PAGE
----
Everyone knows about the sharp trade-off that exists when using SSL: You get the security of an encrypted connection but you pay for it with a significant performance hit. Servers work much harder, and pages load much slower. SSL processing consumes about 70% of HTTPS transaction time (Zhao, Iyer, Makineni and Bhuyan, “Anatomy and Performance of SSL Processing” [PDF]). It’s no accident that SSL offloading and acceleration are big business.
But the practical effect of this trade-off is less often noted, even though anyone who uses e-commerce enabled Web sites run across it almost every day. Put it this way: Do you know many sites that require SSL for all requests? Compare this to the number of sites you know that use SSL for just a portion of the site — usually a section requiring authentication, from within which financial transactions can be made. It’s quite likely you come across many more sites like the latter type rather than the former. It’s also quite likely that a site with a SSL-protected section allows you to navigate back into the unprotected area.
Indeed, purely from the point of view of discouraging the kind of malicious reconnaissance that can be the prelude to a serious attack, you might think that a better adaptation to the SSL performance trade-off would be to require all application code and data to be sent over HTTPS, while allowing images and other static content to travel the cheaper road of HTTP. But of course that won’t fly, since the browser would immediately bark at the user to warn of the mixing of secure and unsecured content on the page. And this is not exactly a warning that would be wise to ignore!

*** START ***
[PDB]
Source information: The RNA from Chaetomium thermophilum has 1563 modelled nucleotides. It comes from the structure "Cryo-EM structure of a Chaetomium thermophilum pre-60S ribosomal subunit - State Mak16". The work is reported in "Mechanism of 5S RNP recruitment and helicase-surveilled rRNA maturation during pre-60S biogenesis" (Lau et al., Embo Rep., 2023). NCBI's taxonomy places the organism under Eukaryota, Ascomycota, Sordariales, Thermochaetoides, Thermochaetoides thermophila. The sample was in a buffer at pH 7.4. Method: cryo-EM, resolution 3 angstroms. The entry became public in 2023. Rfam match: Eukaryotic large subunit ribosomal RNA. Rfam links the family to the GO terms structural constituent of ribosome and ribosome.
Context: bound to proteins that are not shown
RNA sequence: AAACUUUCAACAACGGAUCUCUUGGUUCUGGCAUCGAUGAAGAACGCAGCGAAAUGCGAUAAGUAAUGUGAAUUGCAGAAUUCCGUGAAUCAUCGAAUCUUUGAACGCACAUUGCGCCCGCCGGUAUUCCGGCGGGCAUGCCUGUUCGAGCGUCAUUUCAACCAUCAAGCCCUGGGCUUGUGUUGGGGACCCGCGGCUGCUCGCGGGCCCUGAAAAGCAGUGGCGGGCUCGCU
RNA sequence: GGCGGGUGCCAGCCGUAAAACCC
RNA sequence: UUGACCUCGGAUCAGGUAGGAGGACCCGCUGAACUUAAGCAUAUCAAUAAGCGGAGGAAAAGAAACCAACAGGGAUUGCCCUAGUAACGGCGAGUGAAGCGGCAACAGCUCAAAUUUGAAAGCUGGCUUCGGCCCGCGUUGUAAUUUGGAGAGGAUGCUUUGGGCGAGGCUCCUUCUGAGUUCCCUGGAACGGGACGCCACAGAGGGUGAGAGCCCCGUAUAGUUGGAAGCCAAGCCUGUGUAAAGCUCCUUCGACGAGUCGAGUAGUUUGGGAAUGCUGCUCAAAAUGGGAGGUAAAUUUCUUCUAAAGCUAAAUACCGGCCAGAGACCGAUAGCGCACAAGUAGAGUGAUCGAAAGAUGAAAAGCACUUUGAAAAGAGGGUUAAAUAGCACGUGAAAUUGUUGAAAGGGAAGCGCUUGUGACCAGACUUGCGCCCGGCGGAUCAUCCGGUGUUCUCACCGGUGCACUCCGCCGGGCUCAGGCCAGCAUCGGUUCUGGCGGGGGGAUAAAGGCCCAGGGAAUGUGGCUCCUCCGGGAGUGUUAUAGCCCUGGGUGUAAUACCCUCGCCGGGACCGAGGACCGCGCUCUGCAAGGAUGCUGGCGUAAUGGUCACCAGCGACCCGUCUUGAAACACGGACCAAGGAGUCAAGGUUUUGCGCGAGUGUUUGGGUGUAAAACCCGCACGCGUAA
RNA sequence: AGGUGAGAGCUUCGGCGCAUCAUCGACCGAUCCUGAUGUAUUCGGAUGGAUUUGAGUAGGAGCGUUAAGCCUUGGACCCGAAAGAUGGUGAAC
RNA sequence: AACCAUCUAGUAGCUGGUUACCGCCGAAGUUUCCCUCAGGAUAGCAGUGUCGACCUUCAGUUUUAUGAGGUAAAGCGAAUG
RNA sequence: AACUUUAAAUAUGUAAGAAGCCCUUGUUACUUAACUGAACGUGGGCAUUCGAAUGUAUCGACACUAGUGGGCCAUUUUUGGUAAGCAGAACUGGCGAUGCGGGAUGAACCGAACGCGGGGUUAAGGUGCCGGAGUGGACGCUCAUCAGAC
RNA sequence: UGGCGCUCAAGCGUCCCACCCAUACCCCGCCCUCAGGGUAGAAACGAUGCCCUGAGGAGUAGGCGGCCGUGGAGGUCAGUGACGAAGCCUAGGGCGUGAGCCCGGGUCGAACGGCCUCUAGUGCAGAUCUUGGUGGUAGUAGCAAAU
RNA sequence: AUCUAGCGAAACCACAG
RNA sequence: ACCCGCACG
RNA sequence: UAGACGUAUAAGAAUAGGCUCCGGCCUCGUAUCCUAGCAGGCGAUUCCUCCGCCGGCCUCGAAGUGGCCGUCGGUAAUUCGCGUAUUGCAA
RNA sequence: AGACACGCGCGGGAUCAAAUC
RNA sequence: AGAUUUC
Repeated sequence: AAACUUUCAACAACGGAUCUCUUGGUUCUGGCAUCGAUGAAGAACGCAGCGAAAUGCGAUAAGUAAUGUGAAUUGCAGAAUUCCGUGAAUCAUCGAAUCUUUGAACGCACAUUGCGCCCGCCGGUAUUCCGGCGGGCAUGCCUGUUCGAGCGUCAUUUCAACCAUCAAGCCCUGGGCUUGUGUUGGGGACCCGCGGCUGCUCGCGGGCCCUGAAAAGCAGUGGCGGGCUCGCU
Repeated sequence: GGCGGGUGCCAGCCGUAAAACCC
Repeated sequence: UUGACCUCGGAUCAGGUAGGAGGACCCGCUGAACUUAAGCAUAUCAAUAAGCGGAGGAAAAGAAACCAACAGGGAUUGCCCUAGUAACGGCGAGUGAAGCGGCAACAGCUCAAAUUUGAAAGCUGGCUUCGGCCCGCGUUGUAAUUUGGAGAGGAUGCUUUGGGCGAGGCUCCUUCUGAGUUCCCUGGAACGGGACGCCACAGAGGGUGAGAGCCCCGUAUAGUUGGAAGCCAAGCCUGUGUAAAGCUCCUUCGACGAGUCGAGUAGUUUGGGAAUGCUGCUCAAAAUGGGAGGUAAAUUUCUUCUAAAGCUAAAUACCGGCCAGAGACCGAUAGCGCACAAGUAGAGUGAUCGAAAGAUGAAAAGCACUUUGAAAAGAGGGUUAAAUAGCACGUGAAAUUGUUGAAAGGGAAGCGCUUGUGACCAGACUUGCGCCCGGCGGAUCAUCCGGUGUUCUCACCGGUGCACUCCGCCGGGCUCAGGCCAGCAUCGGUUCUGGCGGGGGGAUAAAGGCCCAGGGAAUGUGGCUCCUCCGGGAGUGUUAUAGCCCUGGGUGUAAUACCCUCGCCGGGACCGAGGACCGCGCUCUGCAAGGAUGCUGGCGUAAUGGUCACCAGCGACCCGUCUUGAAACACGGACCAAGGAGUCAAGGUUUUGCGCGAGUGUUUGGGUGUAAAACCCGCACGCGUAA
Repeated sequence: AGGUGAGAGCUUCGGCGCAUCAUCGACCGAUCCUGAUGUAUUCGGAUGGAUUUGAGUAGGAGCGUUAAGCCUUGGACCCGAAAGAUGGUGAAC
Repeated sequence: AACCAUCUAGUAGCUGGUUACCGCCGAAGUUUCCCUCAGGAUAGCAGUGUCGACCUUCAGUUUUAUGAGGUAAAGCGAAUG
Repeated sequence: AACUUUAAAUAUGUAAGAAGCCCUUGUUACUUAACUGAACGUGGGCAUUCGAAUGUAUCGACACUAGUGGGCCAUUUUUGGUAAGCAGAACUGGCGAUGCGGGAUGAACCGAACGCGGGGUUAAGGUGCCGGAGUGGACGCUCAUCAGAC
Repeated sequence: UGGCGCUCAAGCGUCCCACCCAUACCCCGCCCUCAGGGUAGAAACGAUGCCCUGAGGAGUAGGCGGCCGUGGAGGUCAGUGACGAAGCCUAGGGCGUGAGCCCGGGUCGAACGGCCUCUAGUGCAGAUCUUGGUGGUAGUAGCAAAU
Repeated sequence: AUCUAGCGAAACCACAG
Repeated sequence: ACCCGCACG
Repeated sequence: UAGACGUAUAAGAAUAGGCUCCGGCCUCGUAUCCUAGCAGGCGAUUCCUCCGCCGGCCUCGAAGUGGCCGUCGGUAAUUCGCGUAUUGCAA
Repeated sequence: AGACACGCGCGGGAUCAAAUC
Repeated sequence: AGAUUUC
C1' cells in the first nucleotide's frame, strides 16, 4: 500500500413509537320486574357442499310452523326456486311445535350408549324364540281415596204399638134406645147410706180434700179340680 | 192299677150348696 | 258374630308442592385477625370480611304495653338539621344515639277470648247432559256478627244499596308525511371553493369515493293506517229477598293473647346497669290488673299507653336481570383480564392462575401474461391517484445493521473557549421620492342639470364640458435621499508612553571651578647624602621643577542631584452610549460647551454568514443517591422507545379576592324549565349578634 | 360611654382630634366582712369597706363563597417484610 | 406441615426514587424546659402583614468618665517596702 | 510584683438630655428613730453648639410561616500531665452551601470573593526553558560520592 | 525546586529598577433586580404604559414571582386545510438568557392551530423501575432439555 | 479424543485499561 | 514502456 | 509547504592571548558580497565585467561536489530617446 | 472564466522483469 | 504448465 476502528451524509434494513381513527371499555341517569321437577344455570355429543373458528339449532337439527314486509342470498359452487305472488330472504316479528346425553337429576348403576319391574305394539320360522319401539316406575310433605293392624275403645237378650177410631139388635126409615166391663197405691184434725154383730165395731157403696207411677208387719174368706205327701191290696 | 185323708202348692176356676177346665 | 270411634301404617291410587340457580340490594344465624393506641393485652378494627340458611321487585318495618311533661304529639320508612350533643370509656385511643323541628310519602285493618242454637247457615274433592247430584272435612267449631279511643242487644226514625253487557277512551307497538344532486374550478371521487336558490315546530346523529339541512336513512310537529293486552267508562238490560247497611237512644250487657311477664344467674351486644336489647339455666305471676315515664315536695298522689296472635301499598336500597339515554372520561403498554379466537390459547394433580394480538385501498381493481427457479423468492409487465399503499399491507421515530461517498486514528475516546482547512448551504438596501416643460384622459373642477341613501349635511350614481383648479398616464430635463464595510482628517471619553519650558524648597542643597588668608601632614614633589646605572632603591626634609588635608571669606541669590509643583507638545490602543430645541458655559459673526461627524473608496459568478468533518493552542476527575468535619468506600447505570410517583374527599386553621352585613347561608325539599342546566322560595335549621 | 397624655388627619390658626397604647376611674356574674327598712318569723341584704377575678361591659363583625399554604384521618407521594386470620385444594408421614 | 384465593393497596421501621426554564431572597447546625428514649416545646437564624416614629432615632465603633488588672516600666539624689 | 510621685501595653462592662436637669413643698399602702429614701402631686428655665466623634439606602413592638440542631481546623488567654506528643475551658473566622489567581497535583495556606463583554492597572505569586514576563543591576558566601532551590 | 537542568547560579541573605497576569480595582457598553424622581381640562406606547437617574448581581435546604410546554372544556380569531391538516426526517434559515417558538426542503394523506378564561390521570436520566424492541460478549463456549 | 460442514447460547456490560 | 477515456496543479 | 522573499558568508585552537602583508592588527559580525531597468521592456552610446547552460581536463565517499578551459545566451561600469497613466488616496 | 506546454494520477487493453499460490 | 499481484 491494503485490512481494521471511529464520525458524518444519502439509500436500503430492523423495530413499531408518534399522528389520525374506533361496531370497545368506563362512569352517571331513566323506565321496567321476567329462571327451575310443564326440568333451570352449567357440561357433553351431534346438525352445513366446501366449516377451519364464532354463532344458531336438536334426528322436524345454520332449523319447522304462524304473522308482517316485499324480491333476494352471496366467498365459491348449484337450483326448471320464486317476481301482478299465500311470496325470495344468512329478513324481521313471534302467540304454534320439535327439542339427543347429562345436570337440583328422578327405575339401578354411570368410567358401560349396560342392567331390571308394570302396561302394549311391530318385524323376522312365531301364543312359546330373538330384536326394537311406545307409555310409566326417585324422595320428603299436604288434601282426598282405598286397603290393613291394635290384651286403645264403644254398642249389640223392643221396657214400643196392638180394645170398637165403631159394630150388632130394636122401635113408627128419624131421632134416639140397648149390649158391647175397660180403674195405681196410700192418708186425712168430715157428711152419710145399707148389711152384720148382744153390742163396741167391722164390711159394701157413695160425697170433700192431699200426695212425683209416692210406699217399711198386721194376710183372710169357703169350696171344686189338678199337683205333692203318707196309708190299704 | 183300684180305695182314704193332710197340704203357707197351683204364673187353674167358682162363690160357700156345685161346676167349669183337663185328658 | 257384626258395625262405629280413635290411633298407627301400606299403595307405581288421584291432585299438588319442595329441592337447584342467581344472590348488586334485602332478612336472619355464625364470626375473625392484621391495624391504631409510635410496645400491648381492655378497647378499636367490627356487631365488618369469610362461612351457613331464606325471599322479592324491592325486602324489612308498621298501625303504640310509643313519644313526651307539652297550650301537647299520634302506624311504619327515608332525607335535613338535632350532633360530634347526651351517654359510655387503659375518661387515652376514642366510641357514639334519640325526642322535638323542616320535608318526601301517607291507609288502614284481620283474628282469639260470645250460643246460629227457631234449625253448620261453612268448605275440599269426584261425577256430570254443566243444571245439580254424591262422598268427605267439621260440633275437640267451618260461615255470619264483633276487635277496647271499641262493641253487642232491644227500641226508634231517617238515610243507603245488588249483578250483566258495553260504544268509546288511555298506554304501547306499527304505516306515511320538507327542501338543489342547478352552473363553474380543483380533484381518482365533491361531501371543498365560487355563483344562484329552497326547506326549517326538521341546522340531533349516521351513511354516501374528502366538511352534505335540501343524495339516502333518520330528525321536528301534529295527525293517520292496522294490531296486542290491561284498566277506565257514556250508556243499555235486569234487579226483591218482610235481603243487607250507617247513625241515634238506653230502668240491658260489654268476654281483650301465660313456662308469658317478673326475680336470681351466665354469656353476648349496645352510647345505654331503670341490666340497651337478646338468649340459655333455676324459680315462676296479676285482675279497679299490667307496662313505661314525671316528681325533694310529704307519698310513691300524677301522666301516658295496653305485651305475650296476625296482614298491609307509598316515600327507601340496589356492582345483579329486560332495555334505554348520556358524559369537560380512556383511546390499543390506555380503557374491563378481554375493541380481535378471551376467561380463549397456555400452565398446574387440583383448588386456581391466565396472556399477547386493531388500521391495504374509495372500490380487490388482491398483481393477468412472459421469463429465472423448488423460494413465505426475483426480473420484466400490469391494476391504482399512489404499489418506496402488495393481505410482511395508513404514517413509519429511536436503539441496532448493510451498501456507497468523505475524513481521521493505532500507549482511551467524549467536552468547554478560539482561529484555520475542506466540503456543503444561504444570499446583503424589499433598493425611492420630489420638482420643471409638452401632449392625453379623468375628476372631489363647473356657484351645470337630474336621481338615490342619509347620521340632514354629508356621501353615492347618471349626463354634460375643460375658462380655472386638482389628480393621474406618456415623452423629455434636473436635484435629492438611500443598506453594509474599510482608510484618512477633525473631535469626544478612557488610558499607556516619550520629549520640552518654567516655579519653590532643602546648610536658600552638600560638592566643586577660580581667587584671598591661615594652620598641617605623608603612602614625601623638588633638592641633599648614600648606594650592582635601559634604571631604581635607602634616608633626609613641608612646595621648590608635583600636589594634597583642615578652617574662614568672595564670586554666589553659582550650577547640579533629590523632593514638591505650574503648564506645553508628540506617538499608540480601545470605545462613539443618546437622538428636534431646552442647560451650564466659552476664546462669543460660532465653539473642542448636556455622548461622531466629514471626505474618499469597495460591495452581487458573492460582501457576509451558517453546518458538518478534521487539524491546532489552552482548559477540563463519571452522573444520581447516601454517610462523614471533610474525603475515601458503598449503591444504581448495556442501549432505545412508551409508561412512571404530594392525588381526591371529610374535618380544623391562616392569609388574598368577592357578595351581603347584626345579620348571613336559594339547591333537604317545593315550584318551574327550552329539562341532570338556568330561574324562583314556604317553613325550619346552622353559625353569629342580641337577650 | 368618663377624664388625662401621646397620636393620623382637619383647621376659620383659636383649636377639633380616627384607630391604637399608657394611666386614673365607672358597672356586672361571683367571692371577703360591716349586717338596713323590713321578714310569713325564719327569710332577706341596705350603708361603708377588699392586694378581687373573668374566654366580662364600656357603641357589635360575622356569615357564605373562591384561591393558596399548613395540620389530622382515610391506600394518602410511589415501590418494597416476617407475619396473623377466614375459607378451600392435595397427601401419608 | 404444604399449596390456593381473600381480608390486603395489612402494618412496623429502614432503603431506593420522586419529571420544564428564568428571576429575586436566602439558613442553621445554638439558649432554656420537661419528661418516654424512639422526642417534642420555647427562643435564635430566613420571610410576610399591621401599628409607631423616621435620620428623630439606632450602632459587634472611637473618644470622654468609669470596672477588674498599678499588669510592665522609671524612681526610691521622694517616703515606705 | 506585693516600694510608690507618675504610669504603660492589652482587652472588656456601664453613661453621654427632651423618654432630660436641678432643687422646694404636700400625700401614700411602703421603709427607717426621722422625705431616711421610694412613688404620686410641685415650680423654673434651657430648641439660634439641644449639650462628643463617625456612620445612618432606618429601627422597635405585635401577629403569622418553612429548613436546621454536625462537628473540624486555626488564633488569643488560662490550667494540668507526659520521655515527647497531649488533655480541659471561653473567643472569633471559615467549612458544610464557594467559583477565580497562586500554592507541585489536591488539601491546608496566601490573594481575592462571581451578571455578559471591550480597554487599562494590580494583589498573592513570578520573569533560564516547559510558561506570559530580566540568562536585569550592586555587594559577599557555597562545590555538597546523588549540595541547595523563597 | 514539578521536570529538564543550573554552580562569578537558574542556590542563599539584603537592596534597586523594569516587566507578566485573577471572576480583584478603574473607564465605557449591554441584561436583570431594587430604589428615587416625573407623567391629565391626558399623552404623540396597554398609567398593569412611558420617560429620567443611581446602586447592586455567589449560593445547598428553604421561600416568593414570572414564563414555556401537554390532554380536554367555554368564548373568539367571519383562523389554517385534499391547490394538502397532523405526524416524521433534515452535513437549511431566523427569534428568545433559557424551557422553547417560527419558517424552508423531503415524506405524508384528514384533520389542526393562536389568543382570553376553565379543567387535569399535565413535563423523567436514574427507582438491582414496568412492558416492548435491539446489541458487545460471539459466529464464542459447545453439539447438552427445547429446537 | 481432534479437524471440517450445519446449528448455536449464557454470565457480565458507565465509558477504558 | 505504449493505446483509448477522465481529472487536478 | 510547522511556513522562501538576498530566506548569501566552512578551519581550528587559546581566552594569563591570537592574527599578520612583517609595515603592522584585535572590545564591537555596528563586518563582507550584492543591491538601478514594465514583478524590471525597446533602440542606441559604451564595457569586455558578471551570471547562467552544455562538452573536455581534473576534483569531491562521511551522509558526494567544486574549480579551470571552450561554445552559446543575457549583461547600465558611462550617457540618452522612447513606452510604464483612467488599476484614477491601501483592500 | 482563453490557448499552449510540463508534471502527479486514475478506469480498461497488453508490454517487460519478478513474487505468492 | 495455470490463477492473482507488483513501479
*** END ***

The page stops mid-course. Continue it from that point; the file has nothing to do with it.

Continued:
Maybe what is needed here are more granular solutions — ones that manage the trade-offs better by zeroing in on the new types of vulnerabilities that risk being exposed when transactional sites and apps are not fully encrypted. An example of this type of approach is Francesco Sullo’s Ajax Secure Service Layer (aSSL) library. While Sullo readily admits that aSSL cannot provide the authentication that HTTPS can (there is no PKI component in the mix), he rightly points out that for non-commercial Web 2.0 apps such as chats and blogs, it does provide confidentiality for data exchanged with the app (e.g., user passwords). The interesting thing from the point of view of the SSL performance trade-off is that this is accomplished with a very selective use of SSL encryption, avoiding the vast overhead of a full HTTPS transaction.
There is obviously much more work to do in this field, and SSL may not always be part of the solution at all (such techniques as session-ized URLs and double submitted cookies are increasingly recommended as means of providing granular Web 2.0 security in the face of CSRF and related exploits). But when it is, it’s worth doing some hard thinking about how at least some of its benefits can be employed without the forcing the SSL performance trade-off.
[photo under CC from flickr user Marshall Astor]